Well, there are two main problems in my view. The first is accuracy. If you have a personal blog, you probably don’t have a fact-checker or an editor. And because you aren’t getting paid there is perhaps, for some, less incentive to do the research. Or perhaps research or knowledge is secondary to opinion. Some blogs seem to exhibit that hierarchy. But I believe the internet is self-regulating in a way. It has a way, naturally, of separating the wheat from the chaff. And perhaps this is a bit utopian of me, but I do believe that quality will win influence over crap. That’s not always the case, but I am less worried about the negative side of wine blogging than I am about the potential positive impact — which is, as I mentioned, a richer dialogue, more access points for consumer, and also a way into wine writing for those who might have seen it as a far more difficult endeavor just 5-10 years ago.

 

How—and how much—has blogging changed since the early days?

I am not sure if I am the best person to answer this, but I’ll give it a whirl. I started reading wine blogs toward the end of college and back then you had very few to choose from. Alder was around and Tyler Coleman (Dr. Vino), but the landscape wasn’t colored in yet. I guess the boom sort of really started to happen, at least in my estimation, around 3-4 years ago. I think there was a time when there was too much chatter and too much attention paid to it and now I see things sort of regulating themselves. Some people have dropped off (turns out it’s a lot of work) and I think the attention is being paid paid to a more manageable number of people.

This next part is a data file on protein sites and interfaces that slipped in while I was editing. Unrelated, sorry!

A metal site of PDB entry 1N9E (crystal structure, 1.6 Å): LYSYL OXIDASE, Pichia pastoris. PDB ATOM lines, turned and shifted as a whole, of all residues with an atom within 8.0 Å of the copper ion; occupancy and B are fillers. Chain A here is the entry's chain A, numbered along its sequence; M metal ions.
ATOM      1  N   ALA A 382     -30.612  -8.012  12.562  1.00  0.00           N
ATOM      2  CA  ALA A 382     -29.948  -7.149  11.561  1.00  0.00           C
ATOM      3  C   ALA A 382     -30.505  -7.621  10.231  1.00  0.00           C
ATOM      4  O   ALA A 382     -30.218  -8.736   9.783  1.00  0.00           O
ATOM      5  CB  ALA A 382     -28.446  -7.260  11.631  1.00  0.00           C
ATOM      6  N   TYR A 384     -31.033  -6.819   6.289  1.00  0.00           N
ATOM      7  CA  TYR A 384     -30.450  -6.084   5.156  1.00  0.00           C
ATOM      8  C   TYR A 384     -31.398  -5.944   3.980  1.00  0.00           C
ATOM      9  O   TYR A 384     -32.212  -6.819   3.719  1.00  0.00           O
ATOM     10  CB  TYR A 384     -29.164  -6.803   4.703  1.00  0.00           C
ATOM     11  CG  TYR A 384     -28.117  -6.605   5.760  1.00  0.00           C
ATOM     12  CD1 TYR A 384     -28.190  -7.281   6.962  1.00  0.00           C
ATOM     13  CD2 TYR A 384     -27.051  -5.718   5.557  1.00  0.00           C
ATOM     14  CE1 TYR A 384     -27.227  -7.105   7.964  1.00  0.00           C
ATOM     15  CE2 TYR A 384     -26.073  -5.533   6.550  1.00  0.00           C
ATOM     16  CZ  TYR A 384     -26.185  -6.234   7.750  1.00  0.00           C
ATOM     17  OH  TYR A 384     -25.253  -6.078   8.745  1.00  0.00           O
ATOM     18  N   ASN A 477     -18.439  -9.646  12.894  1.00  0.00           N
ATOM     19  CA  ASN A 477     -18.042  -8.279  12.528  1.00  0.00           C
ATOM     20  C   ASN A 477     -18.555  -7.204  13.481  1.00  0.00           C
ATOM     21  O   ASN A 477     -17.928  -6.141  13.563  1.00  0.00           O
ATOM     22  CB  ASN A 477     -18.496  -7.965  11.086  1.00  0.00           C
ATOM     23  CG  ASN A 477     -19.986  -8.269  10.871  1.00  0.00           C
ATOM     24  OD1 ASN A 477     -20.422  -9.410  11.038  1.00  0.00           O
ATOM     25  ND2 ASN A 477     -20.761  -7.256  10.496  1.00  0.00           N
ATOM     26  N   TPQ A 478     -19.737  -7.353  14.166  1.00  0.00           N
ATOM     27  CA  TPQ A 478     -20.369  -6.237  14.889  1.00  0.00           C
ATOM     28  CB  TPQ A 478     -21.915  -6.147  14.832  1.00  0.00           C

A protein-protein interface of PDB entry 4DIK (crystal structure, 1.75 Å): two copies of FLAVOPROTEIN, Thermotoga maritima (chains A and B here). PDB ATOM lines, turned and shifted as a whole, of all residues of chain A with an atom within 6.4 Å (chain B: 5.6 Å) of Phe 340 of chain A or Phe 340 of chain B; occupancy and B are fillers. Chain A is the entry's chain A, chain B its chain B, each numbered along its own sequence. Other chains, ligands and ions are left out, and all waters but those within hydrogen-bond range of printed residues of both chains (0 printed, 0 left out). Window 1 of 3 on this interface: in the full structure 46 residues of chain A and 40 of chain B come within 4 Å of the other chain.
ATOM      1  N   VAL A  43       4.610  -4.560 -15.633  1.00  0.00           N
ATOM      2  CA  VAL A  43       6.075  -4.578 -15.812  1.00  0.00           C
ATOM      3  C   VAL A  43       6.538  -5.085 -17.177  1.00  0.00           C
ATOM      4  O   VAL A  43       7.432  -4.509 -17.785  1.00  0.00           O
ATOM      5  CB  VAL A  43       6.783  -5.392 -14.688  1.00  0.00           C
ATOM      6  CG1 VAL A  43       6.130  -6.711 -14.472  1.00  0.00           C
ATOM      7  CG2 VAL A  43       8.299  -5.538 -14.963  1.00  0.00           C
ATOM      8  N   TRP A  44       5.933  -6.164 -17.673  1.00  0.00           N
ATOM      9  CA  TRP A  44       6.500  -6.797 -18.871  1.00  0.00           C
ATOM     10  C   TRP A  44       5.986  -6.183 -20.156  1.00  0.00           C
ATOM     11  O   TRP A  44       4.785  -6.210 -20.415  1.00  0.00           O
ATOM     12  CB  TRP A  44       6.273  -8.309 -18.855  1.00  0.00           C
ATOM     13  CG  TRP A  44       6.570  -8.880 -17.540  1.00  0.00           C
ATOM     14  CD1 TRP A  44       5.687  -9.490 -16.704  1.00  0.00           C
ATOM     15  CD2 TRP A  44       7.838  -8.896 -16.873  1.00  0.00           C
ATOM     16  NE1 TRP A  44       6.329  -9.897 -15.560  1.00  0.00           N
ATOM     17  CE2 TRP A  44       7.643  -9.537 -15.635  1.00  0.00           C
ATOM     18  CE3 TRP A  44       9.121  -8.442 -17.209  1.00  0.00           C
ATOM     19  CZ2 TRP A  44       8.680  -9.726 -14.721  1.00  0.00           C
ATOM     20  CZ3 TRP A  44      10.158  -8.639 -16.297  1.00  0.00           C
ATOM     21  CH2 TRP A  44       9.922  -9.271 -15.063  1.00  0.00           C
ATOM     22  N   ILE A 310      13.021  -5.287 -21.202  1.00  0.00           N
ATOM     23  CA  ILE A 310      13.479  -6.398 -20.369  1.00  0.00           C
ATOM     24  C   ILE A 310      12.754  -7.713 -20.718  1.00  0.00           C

Does the distinction between blogger and writer really matter anymore?